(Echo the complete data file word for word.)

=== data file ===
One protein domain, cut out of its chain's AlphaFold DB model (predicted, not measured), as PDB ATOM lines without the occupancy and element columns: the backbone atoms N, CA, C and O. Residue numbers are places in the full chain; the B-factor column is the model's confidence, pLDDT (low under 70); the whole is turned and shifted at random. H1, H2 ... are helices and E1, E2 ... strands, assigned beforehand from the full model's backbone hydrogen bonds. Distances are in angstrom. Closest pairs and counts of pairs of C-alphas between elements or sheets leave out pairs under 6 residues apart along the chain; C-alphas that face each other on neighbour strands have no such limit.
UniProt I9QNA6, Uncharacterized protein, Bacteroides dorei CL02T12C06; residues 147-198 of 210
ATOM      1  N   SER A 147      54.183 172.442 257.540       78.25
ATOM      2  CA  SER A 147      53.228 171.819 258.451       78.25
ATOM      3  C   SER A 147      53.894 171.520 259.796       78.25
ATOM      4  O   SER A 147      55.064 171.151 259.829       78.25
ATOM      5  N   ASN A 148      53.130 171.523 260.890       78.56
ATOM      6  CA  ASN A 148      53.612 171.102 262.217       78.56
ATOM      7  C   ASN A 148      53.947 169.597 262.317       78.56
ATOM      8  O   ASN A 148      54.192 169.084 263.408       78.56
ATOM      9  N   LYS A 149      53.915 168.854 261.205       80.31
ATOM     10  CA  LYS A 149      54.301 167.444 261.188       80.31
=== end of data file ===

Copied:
One protein domain, cut out of its chain's AlphaFold DB model (predicted, not measured), as PDB ATOM lines without the occupancy and element columns: the backbone atoms N, CA, C and O. Residue numbers are places in the full chain; the B-factor column is the model's confidence, pLDDT (low under 70); the whole is turned and shifted at random. H1, H2 ... are helices and E1, E2 ... strands, assigned beforehand from the full model's backbone hydrogen bonds. Distances are in angstrom. Closest pairs and counts of pairs of C-alphas between elements or sheets leave out pairs under 6 residues apart along the chain; C-alphas that face each other on neighbour strands have no such limit.
UniProt I9QNA6, Uncharacterized protein, Bacteroides dorei CL02T12C06; residues 147-198 of 210
ATOM      1  N   SER A 147      54.183 172.442 257.540       78.25
ATOM      2  CA  SER A 147      53.228 171.819 258.451       78.25
ATOM      3  C   SER A 147      53.894 171.520 259.796       78.25
ATOM      4  O   SER A 147      55.064 171.151 259.829       78.25
ATOM      5  N   ASN A 148      53.130 171.523 260.890       78.56
ATOM      6  CA  ASN A 148      53.612 171.102 262.217       78.56
ATOM      7  C   ASN A 148      53.947 169.597 262.317       78.56
ATOM      8  O   ASN A 148      54.192 169.084 263.408       78.56
ATOM      9  N   LYS A 149      53.915 168.854 261.205       80.31
ATOM     10  CA  LYS A 149      54.301 167.444 261.188       80.31